Three significant achievements in 1948 indirectly broke ground for the major sporting event Glendale will host in three weeks.
Patty Berg and Babe Didrikson-Zaharias won their first professional golf tournaments that year en route to the Hall of Fame, and golfing legend Ben Hogan captured the one and only Glendale Open by two strokes over Lloyd Mangrum at the Oakmont Country Club.
That same golf course will roll out its lush green carpet and its picturesque mountain scenery for the world's best women golfers March 18 when the Ladies Professional Golf Assn. tour makes its eighth stop of 1985 and its first ever in Glendale.
The 72-hole tournament, christened the GNA Classic, is one of two new events on this year's 38-tournament LPGA schedule, joining the Mazda Hall of Fame Championship in Sugar Land, Tex. It is sponsored by Great Northern Insured Annuity Corp. of Seattle, and championship play will begin on March 21.
Hogan Won $2,450
It also will feature Glendale's first rounds of professional golf since Oct. 17, 1948, when Hogan pocketed $2,450 from a total purse of $15,000 after capping his 275-shot score card with a final-round 64.
"We're glad to have it in Glendale," Mayor Carroll Parcher said. "It's a prestigious tournament and it means a lot to the city because it brings a large number of golf enthusiasts here. I'd be very pleased to have (the LPGA) come to Glendale as often as it could."
The tournament falls between the Kemper Open in Maui and the Nabisco Dinah Shore in nearby Rancho Mirage, so GNA was confident of drawing most of the game's top players. Tournament officials said that, as of Monday, 30 of last year's top 34 money winners had committed to the 144-player field that will compete for the $36,000 first prize.
Among them are JoAnne Carner and Pat Bradley, Nos. 1 and 3 in all-time LPGA earnings; Betsy King, 1984 Player of the Year and top money winner; 1984 Rookie of the Year Juli Inkster; Uniden Invitational defending champion Nancy Lopez, and glamorous Jan Stephenson, who is just $42,725 shy of the $1-million mark in career earnings.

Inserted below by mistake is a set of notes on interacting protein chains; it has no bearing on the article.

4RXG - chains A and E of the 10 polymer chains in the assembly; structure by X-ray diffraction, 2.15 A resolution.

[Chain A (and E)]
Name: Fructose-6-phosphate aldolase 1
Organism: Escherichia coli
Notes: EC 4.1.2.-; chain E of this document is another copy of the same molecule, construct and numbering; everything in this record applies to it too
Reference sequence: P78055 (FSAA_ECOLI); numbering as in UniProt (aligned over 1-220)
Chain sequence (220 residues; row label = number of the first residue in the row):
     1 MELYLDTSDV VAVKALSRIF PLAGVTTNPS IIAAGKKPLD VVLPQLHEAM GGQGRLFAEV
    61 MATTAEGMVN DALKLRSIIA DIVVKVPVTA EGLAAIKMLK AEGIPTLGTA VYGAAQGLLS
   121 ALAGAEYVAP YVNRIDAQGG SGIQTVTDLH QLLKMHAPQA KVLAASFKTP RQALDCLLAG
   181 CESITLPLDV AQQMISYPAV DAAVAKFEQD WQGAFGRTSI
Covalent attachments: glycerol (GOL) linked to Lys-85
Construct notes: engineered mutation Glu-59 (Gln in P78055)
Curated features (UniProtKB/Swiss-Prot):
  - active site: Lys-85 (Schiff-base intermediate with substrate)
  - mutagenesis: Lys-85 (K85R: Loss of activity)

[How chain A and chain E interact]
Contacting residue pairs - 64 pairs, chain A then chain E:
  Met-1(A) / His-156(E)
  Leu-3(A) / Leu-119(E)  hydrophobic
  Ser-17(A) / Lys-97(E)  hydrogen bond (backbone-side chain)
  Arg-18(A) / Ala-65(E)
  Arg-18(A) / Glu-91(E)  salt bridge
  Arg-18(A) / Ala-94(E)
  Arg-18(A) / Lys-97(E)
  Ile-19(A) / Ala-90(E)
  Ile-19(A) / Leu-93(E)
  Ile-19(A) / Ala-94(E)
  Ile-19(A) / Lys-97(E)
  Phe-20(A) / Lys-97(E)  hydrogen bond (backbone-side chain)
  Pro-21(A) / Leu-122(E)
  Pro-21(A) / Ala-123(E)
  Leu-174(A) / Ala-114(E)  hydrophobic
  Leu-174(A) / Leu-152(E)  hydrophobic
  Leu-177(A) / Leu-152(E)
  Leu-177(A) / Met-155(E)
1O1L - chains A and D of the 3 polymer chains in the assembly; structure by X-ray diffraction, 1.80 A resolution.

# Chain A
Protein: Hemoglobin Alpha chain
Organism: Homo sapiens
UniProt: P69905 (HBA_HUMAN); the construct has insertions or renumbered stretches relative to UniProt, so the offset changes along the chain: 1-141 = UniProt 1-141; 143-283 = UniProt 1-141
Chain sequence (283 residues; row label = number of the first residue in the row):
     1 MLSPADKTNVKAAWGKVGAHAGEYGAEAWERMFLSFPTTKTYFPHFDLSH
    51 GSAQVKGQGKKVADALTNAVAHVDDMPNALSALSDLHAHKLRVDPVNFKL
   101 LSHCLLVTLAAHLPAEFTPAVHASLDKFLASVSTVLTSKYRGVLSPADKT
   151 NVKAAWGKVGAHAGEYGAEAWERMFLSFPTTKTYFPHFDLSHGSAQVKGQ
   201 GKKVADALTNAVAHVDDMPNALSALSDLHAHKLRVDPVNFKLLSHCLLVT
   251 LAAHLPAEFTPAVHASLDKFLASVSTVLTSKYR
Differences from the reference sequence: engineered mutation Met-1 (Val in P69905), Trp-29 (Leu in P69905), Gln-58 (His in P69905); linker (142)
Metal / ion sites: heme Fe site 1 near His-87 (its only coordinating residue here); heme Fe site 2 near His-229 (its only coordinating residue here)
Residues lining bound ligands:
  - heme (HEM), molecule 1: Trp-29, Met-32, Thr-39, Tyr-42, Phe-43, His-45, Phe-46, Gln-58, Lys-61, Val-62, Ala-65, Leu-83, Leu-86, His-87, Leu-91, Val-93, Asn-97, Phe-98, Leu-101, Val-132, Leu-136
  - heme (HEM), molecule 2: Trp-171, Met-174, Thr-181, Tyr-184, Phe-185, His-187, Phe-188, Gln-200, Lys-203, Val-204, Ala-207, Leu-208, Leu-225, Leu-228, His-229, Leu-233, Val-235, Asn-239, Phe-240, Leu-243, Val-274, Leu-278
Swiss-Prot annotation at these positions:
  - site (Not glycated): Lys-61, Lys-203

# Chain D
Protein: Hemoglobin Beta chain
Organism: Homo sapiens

Former Effort Failed
The last attempt to establish the Los Angeles Basin as a regular stop on the women's tour fizzled after two years. It was called the Olympia Gold Classic and was held in the City of Industry in 1982 and 1983. When Olympia Beer walked away from its contract after sale of the company, another sponsor came in but backed out at the last minute. That left the LPGA with an opening on its tour schedule.
Enter Don Andersen, sports information director at USC from 1967 through 1974 and later an official with the Seattle Seahawks professional football club. After launching his own sports marketing company, Andersen Enterprises, two years ago, the 1962 graduate of Cal State Fullerton wanted to try his hand at golf promotion. So he contacted a longtime associate, LPGA director of communications Ted Haracz, former publicity director for the Chicago Bears.
Andersen, the tournament's executive director, had been working on another project for GNA in 1983 when the LPGA gave him authorization to represent it. He took the idea to GNA President Vincent Coviello Jr., who told him that California would be a good location for the event because the company was just starting to market tax-deferred annuities here.
The timing of the March tournament also was favorable because 70% of GNA's business takes place in the first fiscal quarter, right before tax time. By hosting the women golfers, the company has an opportunity to drum up some extra business here before Uncle Sam plays through.
'Great Golf Course'
"The demographics were perfect," Anderson said.
Once he had the green light, Andersen began looking for a suitable venue. The Oakmont layout was an attractive choice.
"We wanted to get a great golf course, preferably a private club, and one that had a great reputation," he explained.
But he wanted it to be far enough, logistically, from the Mesa Verde Country Club in Costa Mesa--site of next week's Uniden Invitational, which debuted a year ago.
"We're about 72 miles from there, so that's two different markets," said Andersen, who is not concerned about the possibility of saturation hurting his gate two weeks later.
"I don't think we're competing for the same entertainment dollar. The people in Orange County are going to go to their tournament and the people in Glendale, Burbank, Pasadena and the Valley are going to be the people who primarily come to this tournament."
One of Andersen's first Southern California contacts was Bob LaBarthe, who used to be a director at Oakmont and was president of the Trojan Club when Andersen worked at USC. LaBarthe made several presentations to a committee appointed by the country club to evaluate GNA's proposal. The directors voted unanimously to allow the LPGA onto their grounds, but the deal was not completed until last December when a majority vote taken by half of the club's membership approved the tournament.